New York City Mayor Bill de Blasio has been criticized by both the local community and law enforcement officials for his response to the George Floyd protests.
Now, he has more even problems after his daughter, Chiara de Blasio, was arrested in Manhattan during demonstrations this weekend, according to Fox News.
According to Mayor de Blasio, his daughter did nothing wrong.
The story he told the media was that his daughter was peacefully protesting when she was arrested. “She was very clear that she believed she was following the instructions of police officers and doing what they were asking,” the mayor said, according to Fox.
The mayor further stated that his daughter had participated in previous protests as well with no incident.
Reports suggest otherwise
According to a law enforcement source however, Chiara was blocking traffic, and she refused to move when instructed to do so by the police.
A police source also stated that the area where de Blasio’s daughter was located was considered one of the most significant protest hot spots in the city, where “people were throwing and yelling, fighting with cops,” Fox reported.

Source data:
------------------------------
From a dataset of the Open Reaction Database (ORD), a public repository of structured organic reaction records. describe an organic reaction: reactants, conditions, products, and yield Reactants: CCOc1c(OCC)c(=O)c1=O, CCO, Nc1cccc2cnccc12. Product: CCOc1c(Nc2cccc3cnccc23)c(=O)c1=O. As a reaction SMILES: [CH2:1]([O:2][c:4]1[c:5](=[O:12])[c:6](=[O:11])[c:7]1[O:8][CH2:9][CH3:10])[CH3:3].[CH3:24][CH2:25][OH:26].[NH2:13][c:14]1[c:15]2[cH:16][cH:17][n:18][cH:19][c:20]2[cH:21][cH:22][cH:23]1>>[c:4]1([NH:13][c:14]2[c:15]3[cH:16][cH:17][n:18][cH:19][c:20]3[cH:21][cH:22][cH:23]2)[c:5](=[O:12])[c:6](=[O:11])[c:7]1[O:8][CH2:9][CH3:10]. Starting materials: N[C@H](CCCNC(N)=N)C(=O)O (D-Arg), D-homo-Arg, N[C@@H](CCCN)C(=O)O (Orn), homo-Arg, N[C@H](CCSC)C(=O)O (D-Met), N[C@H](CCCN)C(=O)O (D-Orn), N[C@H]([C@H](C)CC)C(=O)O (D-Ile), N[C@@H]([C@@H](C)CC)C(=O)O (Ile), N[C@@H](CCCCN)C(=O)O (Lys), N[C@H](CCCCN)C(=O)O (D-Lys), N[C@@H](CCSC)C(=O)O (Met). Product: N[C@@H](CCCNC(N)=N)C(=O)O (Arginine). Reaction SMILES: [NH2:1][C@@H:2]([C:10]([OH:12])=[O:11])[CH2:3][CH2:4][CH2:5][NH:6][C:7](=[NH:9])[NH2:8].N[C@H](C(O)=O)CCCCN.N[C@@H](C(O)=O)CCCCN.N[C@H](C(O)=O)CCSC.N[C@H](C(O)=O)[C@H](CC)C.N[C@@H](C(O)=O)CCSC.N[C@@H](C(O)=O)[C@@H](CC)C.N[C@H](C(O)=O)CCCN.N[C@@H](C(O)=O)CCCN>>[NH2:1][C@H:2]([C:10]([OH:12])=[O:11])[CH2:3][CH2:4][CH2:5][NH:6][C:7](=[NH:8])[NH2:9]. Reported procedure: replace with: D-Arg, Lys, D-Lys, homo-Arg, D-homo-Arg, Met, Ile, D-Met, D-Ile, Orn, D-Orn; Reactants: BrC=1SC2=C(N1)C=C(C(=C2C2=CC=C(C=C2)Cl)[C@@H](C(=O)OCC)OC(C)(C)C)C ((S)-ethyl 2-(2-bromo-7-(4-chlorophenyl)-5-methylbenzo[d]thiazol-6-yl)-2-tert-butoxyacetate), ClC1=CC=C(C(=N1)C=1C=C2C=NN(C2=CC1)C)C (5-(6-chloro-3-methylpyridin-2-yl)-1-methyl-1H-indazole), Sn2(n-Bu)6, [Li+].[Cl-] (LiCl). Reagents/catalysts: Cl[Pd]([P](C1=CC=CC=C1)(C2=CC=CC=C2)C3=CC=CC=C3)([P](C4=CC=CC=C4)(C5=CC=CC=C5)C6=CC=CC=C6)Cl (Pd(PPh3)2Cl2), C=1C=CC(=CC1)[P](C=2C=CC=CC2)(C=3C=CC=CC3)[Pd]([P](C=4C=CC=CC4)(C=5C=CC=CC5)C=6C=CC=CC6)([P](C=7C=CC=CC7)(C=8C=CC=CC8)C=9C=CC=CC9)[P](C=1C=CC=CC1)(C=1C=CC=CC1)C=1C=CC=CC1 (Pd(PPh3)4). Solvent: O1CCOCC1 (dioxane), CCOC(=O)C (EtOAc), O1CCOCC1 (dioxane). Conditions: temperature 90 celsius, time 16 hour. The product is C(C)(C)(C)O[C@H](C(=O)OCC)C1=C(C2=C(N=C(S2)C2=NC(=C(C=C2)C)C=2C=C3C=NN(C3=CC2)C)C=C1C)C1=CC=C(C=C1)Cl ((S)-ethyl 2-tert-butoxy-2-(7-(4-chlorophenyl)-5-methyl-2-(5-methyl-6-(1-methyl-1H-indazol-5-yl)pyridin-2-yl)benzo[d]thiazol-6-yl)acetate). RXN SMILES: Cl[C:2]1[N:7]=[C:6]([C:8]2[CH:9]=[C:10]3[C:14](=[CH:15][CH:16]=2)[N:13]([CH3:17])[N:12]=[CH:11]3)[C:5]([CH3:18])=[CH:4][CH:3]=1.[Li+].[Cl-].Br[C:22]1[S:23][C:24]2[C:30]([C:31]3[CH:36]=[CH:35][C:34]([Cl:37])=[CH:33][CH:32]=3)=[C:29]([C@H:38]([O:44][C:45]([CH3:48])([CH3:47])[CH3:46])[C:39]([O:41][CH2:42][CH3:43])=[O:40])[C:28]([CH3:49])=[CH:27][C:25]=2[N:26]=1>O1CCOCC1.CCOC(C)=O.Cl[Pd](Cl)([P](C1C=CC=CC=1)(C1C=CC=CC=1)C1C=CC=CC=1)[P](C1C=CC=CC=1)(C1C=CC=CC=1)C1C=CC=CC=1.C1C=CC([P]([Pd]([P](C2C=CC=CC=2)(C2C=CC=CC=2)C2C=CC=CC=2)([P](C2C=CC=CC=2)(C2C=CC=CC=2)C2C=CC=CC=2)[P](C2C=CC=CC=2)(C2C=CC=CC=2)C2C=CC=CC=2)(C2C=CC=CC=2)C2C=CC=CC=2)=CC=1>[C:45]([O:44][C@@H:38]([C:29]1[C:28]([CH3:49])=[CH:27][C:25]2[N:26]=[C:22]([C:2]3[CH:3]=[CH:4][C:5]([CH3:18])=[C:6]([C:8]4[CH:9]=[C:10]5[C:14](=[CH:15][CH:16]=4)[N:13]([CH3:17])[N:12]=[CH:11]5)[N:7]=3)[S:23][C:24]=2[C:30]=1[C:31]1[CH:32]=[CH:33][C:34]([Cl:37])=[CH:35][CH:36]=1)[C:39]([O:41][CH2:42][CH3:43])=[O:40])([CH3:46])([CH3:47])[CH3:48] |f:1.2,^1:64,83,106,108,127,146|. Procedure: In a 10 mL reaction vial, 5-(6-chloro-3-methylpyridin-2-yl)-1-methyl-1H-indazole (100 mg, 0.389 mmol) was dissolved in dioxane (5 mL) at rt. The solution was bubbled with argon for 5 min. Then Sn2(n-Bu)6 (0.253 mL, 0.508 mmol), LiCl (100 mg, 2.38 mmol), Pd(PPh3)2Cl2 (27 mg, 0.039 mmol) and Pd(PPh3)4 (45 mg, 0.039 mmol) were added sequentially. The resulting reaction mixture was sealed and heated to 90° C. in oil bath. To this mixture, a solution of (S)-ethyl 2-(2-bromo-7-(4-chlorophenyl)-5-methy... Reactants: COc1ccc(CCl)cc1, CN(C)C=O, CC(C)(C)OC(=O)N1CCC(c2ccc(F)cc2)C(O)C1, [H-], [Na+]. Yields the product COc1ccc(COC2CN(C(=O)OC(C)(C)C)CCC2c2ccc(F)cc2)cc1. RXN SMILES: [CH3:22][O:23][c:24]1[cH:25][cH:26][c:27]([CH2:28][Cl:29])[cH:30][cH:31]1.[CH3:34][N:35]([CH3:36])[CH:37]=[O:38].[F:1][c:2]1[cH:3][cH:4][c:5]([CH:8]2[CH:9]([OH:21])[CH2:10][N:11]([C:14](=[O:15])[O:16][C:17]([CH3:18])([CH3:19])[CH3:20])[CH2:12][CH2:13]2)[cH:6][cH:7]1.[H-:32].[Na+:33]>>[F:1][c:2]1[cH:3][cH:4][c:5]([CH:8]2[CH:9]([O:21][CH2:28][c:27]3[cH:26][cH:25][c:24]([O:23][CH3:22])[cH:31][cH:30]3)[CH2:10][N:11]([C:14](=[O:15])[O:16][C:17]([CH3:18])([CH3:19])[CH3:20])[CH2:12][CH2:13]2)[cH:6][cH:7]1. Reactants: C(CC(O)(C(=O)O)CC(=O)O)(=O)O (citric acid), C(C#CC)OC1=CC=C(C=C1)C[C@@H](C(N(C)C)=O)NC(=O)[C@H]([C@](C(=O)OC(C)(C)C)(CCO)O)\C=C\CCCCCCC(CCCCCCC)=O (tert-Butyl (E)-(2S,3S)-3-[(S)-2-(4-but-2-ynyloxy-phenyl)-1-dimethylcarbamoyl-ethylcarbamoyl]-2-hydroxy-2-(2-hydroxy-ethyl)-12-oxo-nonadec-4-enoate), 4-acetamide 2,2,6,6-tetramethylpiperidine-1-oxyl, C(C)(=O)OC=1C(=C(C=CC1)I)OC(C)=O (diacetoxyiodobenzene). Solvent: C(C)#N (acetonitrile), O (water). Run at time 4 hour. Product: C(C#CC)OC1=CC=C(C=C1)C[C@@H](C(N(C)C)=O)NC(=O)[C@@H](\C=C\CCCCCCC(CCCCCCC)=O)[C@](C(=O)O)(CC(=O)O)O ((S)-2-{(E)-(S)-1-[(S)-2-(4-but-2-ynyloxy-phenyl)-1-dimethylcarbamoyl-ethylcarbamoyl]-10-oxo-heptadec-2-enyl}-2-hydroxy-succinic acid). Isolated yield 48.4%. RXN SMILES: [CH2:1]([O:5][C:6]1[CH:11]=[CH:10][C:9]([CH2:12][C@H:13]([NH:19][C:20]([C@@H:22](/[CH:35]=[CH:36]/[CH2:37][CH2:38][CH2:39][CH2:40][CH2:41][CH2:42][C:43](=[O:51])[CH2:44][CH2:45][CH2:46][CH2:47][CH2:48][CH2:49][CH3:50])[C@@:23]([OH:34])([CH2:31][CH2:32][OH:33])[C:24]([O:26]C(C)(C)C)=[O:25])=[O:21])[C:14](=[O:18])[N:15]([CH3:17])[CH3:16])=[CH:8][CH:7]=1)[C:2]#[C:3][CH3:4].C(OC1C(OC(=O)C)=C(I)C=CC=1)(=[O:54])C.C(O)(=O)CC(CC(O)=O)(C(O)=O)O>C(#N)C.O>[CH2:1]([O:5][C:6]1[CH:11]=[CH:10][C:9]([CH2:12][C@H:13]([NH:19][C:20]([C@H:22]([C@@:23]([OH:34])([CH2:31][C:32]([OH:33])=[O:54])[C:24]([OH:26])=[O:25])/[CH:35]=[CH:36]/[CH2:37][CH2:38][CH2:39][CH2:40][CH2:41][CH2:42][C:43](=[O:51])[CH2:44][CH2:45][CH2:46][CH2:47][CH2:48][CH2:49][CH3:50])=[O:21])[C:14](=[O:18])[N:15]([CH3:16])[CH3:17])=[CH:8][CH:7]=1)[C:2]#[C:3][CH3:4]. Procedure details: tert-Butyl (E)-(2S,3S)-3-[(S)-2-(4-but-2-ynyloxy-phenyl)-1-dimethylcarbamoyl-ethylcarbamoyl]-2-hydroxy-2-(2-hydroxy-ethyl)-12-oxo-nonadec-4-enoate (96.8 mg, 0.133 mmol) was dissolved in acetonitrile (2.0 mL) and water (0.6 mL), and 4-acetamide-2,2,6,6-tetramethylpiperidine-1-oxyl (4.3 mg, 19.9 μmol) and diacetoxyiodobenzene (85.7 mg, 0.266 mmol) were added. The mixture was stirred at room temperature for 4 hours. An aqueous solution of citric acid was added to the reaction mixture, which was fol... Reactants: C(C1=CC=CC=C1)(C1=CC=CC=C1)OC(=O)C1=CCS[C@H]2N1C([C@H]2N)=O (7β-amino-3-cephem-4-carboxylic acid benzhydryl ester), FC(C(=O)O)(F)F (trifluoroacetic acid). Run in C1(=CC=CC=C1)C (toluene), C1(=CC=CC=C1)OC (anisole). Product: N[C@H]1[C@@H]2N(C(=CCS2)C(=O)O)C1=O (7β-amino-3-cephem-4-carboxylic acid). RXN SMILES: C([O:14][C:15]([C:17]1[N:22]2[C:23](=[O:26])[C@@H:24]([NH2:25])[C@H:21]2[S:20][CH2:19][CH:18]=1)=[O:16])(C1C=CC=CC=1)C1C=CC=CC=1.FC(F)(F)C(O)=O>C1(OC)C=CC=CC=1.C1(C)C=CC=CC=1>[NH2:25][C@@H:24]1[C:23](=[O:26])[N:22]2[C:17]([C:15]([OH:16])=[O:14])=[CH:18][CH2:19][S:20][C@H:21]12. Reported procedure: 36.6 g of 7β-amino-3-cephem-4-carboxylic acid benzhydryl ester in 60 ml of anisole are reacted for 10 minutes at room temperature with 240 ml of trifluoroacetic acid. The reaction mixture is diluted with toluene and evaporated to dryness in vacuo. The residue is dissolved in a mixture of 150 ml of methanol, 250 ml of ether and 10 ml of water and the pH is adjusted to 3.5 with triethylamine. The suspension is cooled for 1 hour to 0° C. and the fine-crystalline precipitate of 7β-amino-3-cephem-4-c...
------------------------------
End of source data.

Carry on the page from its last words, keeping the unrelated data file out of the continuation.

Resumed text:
Considering the history of friction between de Blasio and the police, the NYPD had no problem trumpeting the arrest all over social media, a move the mayor called “unconscionable.”
The NYPD Sergeant’s Benevolent Association Union Twitter account posted, “How can the NYPD protect the city of NY from rioting anarchist when the Mayor’s object-throwing daughter is one of them. Now we know why he is forbidding Mounted units to be mobilized and keeping the NYPD from doing their jobs.”
The tweet was later deleted.
This situation will almost certainly produce even more hostility between de Blasio and police in his city, and will likely attract greater criticism over the mayor’s handling of the riots over the past week.
New York continues to be one of the cities hardest hit by recent unrest, and Gov. Andrew Cuomo (D) has imposed a curfew for the Big Apple on Monday, the first time such action has been taken in the city since 1943, according to Gothamist.